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Scooter Braun and Jessie Reyez on how COVID-19 is ‘forcing the entire industry to innovate’

During a Fast Company Innovation Festival panel, music mogul Scooter Braun, artist Jessie Reyez, and entrepreneur Shara Senderoff discuss music and technology.

Scooter Braun and Jessie Reyez on how COVID-19 is ‘forcing the entire industry to innovate’
[Photos: rawpixel (violin) (arm) (mic) (guitar)]
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The entertainment industry has faced existential challenges over the past seven months, as artists and executives alike have attempted to navigate a world beset by COVID-19.

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During a recent panel at the 2020 Fast Company Innovation Festival, industry heavyweight Scooter Braun and popular recording artist Jessie Reyez joined Shara Senderoff, Braun’s business partner in the music and tech investment group, Raised in Space, and moderator KC Ifeanyi, to discuss just how the industry has adapted so far—and what may lay ahead.

Senderoff summarized the initial bleak state of affairs on the business end, in stark terms.

“If you look historically at where the music industry was before COVID, we existed as a three-lane highway: ‘Buy my music, buy my tickets, buy my merch,'” Senderoff said. “And then, as we progressively tried to get into new areas, COVID hits and one-third if not two-thirds of the entire industry was off the map as far as revenue goes.”

Jessie Reyez, for instance, was set to embark on the biggest tour of her career earlier this year, opening for Billie Eilish in some of the largest music venues around the world. It would have been an opportunity to expose tens of thousands of potential new fans to her music through her riveting live performances.

Instead, like countless others, the native Torontonian was stuck at home, trying to stay sane, remain creative, and salvage her year. Fortunately, she had already created just the kind of material for her new album that ended up keeping artists relevant in a year where the physical world mostly went away.

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“My team and I have always had the mindset of being prepared,” Reyez said. “It was just a fluke that we had everything ready—all the videos, all the assets, extra live performances. We didn’t know that we’d be sending it to Jimmy Fallon and Jimmy Kimmel in April, May, and June.”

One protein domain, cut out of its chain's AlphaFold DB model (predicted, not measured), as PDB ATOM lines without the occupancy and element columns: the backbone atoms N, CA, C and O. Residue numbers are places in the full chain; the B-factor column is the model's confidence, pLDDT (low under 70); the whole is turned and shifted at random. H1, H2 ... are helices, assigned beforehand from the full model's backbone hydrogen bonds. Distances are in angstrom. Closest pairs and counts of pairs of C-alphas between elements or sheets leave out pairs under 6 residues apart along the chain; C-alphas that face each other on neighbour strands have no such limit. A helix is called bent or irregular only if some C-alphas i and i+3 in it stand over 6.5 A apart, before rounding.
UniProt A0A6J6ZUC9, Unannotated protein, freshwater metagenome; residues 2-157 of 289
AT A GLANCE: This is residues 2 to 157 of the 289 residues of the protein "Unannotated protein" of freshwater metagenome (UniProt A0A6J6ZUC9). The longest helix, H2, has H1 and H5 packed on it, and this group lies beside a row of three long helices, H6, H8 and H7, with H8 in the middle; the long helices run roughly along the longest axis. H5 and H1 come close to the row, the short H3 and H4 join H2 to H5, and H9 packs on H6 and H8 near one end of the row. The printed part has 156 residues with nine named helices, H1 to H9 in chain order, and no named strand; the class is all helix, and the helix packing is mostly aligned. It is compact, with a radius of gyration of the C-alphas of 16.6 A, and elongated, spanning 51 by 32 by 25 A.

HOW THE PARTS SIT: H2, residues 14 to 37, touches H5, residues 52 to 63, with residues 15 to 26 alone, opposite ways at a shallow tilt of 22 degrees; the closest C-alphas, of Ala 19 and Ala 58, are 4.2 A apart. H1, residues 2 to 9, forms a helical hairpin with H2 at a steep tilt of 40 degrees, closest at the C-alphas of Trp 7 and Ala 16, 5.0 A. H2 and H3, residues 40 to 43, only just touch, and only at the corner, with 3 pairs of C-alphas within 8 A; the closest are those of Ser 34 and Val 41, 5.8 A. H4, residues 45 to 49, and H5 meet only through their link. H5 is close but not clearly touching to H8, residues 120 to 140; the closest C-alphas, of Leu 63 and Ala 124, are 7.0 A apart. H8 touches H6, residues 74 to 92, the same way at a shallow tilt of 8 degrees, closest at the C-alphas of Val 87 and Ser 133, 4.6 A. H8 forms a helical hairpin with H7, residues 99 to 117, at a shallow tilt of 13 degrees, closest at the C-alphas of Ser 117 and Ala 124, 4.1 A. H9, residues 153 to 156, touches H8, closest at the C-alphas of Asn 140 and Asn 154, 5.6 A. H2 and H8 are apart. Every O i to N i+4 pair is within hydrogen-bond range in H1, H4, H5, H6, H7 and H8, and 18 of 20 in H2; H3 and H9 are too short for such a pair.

Additionally, Reyez has leveraged online platforms to facilitate real-time interactions with fans. Not only did it help keep the connection between artist and audience alive and thriving, it helped guide Reyez’s decision-making around how to proceed in unprecedented times.

The [new] album has a lot to do with mortality, and it was meant to be a trigger for people to think about that, but now it seemed like it was commentary on real life and I didn’t want to be insensitive,” the artist shared. “So I went on Community, I went on Instagram, and I asked fans, ‘Would you be offended by this?,’ just to get actual legitimate real-time feedback. And it was like 97% ‘Bitch, are you crazy? Release that sh**.'”

Reyez’s foresight and embrace of interactivity helped her through what could have been an even more difficult album cycle. But what about the next one?

The panelists had plenty to say about the impact the pandemic might have on the future of the music industry—both on the business end and creatively.

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“With all this time, we are creating new lanes that didn’t exist before,” Braun said. “When you talk about your work life, I always tell people . . . build time into your schedule where there is nothing, so you can innovate. This [year] is forcing the entire industry to innovate right now. I would also add that it’s allowing people to make music. A lot of artists love to make music, but then they have to go on the road and all the demands of the industry start pulling on them. It takes away the ability to be creative in the moment. Some of the best music I’ve ever heard [is] being made by artists who are sitting at home in their home studios, being creative, because they have this free time.”

As many artists used the time at home to be more creative, movers and shakers in the industry around them explored the limits of livestreaming and other ways to replicate the feeling of being in a crowd during live performances. While some of these methods, including drive-in concerts, are merely stopgap solutions for this unsafe moment, other new add-ons, like VIP livestream experiences for audiences halfway around the world, may be with us for a long time.

“What COVID has ultimately created is an opportunity to slow down and innovate in every way: Our society, our thoughts, and our dreams,” Braun added. “The biggest tragedy would be for us to come back to normal and have nothing change.”